pain et fromage

Staying in the same theme of spontaneity that I’ve reverted to throughout this entire endeavor, I booked a last minute trip to Paris for the weekend. My friend from Berkeley, Nadia, is slated to start classes in Berlin within the next couple of weeks, but until then she’s been exploring Paris and staying with friends of her native Parisian father. Another friend from college, Olivia, who is currently studying in Copenhagen, was scheduled to visit a childhood friend who lives in Paris that same weekend. More than enough justification to venture to the City of Light. One of my favorite movies as a kid was Anastasia, and my favorite scenes were always the ones depicting their whirlwind weekend in Paris–I’d dreamt of Midnight-in-Paris-esque strolling through lamp-lit Parisian streets, picnicking under the Eiffel Tower, and shopping along the Champs Élysées, but these visions of Paris all seemed to exist within an incredibly romanticized and narrow understanding of all that the city has to offer. After meandering my way into to the city center from the outskirts of Beauvais’s airport, I was immediately taken by the cultural diversity and heightened energy that are readily apparent upon departing the train station.

My hostel, St. Christopher’s Inn, was situated in the heart of the bustling 10th arrondissement, a stone’s throw away from the Gare du Nord metro station. My 8-bed dorm-style room hosted women from Germany, Canada, New Zealand and Chile to name a few: a holistic international experience for which I’m very grateful. Parisian’s pride themselves on the interconnectedness of their comprehensive public transport system, and it was the gateway to many of the sights I visited. I met up with Nadia and her friend, Shakira, before we ventured out to explore. We took advantage of the Louvre’s free admission on Fridays after 6pm for anyone under the age of 26, and it was, without doubt, my favorite place we visited. Formerly the old palace of Louis XIV before he ordered the construction of the Palace of Versailles, it’s now a magnificent structure housing more than 500,000 pieces of art. My favorite exhibits included Egyptian Antiquities, showcasing a sphinx and remarkably well-preserved mummy, as well as the Galerie d’Apollon, with its opulent fresco ceilings and enormous portraits. It still blows my mind that people could conceive such elaborate works in their minds. We got to see the Mona Lisa, which was truthfully underwhelming, perhaps because of its surprisingly small size. This individual piece had far more security measures than any other in the museum. The crown jewels of former French royalty, including Louis XV, were absolutely dazzling with the integrity of each precious stone impressively maintained. I don’t think I’ve ever had the opportunity to immerse myself so fully in history and artwork–an enriching experience to say the least.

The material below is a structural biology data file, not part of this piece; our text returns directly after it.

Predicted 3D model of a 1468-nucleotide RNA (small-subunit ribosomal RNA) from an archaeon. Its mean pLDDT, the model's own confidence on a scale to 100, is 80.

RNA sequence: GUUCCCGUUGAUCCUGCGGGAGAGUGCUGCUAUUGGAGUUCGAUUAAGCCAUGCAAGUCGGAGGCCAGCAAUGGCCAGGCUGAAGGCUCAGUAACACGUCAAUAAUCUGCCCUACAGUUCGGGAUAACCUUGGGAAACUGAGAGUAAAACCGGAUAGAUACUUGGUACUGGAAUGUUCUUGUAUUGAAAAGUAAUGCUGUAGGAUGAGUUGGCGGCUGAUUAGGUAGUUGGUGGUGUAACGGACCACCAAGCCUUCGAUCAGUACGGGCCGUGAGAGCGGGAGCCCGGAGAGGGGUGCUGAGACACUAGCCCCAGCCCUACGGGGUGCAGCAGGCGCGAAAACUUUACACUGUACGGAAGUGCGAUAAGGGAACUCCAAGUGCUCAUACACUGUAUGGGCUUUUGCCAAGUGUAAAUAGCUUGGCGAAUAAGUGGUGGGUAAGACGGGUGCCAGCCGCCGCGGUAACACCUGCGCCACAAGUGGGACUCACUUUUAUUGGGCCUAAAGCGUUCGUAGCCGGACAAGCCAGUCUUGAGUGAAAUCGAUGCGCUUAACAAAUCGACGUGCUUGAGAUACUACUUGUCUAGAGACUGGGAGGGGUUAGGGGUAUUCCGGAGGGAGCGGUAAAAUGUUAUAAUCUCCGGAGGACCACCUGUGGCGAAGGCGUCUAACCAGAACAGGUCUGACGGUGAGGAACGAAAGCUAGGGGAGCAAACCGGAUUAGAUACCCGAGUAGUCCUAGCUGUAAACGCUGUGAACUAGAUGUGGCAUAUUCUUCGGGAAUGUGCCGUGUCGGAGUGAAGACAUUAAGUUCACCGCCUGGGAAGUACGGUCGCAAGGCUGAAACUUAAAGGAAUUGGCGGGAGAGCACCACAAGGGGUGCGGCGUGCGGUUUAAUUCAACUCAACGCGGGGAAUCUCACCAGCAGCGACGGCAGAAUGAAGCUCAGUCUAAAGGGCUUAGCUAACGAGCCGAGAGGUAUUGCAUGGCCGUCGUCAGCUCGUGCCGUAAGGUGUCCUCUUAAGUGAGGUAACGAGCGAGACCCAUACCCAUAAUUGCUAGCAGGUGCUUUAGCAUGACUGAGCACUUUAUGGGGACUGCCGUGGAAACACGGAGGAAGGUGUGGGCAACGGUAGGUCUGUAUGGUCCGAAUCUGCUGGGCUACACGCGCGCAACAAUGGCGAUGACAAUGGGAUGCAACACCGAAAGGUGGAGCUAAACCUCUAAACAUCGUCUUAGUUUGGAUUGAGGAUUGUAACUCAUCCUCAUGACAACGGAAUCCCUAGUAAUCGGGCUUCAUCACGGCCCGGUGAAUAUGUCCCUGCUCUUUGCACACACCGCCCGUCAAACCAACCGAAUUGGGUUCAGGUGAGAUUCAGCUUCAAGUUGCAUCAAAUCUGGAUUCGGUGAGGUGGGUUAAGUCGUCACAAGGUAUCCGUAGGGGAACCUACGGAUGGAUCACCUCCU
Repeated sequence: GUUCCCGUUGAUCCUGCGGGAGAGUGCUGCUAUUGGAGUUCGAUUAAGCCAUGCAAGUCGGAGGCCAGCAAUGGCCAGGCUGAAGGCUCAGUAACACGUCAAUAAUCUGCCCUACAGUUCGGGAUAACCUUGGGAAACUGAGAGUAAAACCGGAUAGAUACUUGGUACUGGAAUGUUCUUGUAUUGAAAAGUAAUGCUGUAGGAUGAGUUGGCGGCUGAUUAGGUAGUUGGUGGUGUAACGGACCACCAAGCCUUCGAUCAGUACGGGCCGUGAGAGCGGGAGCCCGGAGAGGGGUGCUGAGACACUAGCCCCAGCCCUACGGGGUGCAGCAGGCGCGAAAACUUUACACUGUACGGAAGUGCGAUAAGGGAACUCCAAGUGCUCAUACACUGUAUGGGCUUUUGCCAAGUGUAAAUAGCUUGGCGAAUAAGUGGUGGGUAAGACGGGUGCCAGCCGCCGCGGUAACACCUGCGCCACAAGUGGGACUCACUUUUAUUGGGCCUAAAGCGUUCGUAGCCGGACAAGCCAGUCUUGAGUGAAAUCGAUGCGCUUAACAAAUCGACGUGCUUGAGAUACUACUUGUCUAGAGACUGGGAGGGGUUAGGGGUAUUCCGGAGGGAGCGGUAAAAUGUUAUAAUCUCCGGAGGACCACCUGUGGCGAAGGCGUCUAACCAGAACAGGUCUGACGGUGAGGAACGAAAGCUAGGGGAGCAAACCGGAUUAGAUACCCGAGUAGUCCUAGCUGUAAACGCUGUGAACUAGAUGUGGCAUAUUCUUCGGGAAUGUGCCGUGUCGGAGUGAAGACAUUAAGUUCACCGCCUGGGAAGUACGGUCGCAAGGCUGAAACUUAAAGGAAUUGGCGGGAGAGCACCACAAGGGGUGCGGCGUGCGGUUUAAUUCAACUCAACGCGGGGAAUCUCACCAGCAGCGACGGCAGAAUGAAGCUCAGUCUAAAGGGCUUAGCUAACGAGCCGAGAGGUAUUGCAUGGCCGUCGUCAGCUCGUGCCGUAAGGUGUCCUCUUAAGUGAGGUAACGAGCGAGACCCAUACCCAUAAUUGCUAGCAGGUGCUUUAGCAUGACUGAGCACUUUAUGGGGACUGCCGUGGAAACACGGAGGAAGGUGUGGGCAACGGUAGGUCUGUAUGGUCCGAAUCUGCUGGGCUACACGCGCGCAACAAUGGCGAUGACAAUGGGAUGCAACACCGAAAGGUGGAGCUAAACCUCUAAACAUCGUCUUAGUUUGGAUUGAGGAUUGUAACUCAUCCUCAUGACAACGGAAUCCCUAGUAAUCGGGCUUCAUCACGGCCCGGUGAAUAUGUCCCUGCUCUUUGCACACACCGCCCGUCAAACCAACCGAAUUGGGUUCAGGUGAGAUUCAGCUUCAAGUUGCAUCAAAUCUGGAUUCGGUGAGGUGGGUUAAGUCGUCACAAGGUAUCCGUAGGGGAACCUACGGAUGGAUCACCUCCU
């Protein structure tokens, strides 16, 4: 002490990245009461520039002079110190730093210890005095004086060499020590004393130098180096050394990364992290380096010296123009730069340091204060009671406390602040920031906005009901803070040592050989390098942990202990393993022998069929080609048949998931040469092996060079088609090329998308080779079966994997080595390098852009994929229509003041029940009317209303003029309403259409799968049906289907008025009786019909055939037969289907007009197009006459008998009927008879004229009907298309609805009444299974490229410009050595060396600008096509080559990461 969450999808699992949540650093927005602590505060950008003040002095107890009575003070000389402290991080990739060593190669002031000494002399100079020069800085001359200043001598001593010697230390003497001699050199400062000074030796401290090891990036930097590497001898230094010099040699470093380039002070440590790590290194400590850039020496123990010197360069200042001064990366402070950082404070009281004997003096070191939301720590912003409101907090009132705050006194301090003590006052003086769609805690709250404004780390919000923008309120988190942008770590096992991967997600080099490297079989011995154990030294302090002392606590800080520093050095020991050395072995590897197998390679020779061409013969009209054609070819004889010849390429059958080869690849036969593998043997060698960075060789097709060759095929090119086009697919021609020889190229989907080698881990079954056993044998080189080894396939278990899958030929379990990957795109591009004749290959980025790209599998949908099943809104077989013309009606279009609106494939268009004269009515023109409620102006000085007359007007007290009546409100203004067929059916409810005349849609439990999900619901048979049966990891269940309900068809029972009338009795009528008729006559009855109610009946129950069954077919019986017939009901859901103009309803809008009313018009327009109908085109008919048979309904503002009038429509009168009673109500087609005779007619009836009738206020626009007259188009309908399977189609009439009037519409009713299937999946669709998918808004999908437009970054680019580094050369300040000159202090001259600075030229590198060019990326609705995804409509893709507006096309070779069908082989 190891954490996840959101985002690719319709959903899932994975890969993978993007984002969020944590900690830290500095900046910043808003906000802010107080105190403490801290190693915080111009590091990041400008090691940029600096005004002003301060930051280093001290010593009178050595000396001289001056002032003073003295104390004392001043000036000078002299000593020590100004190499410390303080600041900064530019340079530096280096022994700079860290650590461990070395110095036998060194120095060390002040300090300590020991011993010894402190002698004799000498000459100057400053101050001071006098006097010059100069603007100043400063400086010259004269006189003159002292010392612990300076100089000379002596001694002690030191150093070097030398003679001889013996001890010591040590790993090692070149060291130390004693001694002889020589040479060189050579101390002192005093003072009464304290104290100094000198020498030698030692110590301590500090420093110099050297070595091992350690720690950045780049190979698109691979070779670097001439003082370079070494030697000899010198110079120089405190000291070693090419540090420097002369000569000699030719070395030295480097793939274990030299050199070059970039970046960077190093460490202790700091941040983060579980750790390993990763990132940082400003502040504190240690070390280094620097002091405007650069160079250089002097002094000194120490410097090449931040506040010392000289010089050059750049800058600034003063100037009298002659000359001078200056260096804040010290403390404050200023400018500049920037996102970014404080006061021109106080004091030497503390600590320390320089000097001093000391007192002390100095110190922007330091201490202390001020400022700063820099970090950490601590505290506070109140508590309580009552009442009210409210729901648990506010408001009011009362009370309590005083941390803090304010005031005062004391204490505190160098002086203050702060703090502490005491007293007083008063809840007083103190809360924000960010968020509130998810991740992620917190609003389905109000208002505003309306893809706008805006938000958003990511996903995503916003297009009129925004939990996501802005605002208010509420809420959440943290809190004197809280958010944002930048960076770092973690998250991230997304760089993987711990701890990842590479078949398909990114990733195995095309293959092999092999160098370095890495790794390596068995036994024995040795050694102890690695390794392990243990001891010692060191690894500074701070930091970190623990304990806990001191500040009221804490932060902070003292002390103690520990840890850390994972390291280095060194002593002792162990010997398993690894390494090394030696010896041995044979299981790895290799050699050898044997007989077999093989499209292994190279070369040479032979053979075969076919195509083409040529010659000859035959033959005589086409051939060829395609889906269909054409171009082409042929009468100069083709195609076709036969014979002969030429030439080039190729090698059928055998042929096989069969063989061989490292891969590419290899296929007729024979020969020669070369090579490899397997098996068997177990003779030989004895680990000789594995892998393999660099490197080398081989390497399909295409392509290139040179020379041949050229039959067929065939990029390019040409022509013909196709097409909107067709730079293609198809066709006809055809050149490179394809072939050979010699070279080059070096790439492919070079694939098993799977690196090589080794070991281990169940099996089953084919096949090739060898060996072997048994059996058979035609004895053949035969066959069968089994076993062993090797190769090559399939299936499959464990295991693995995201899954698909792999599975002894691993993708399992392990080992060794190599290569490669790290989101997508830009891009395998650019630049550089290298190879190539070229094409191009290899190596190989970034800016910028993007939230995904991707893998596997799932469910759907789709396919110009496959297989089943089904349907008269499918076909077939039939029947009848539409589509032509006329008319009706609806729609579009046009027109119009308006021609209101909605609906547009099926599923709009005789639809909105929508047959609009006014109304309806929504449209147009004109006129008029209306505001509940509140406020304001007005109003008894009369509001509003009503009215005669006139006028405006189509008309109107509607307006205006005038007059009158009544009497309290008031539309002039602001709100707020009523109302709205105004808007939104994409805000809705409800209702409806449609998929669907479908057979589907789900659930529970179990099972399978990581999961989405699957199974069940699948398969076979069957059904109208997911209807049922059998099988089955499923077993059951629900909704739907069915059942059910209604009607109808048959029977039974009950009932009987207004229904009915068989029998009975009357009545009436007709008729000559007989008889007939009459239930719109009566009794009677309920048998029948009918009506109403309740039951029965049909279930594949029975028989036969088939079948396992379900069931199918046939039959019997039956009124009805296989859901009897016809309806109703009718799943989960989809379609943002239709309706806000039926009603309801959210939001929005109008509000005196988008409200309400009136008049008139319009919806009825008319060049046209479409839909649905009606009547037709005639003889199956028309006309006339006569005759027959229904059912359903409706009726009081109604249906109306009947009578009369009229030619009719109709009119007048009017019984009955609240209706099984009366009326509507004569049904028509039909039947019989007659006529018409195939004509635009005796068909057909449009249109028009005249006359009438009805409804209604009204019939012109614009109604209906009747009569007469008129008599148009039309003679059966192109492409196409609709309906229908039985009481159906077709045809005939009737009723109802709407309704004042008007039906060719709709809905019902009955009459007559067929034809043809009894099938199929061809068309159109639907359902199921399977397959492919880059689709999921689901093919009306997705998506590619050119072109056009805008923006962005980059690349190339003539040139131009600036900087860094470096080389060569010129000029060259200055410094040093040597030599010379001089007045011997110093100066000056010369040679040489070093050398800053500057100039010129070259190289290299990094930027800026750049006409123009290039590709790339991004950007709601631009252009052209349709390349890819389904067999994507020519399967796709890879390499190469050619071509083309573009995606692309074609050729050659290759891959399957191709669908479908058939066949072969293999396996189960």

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Galeria d’Apollon
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Louvre
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Egyptian Antiquities in the Louvre

We also waltzed our way through the Palais Royal and all the way up to the Sacré Coeur, a famous basilica with one of the world’s heaviest and loudest bells. Located on the summit of Montmartre, the highest point in Paris, the base of the church offers an unparalleled view of the entire city. We walked away with sore feet, but they were ultimately well worth it. In total, our step count that first day exceeded 24,000 which roughly translates to a little over 11 miles. I was exhausted by the time we retired for a homecooked meal and incredible wine (available at an enviable price). After an all too fleeting weekend, Italian food has some serious competition courtesy of the French. I had the best pastries and bread OF MY LIFE. Words can’t even express how phenomenal the food was, so I’ll consider myself lucky that I’m already planning a trip to return in a few months with Sydney and James.

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Palais Royal
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Palais Royal

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Montmarte
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Montmarte

Huge thanks to my personal photographer, Nadia, for capturing these moments when my iPhone 4 could not 🙂

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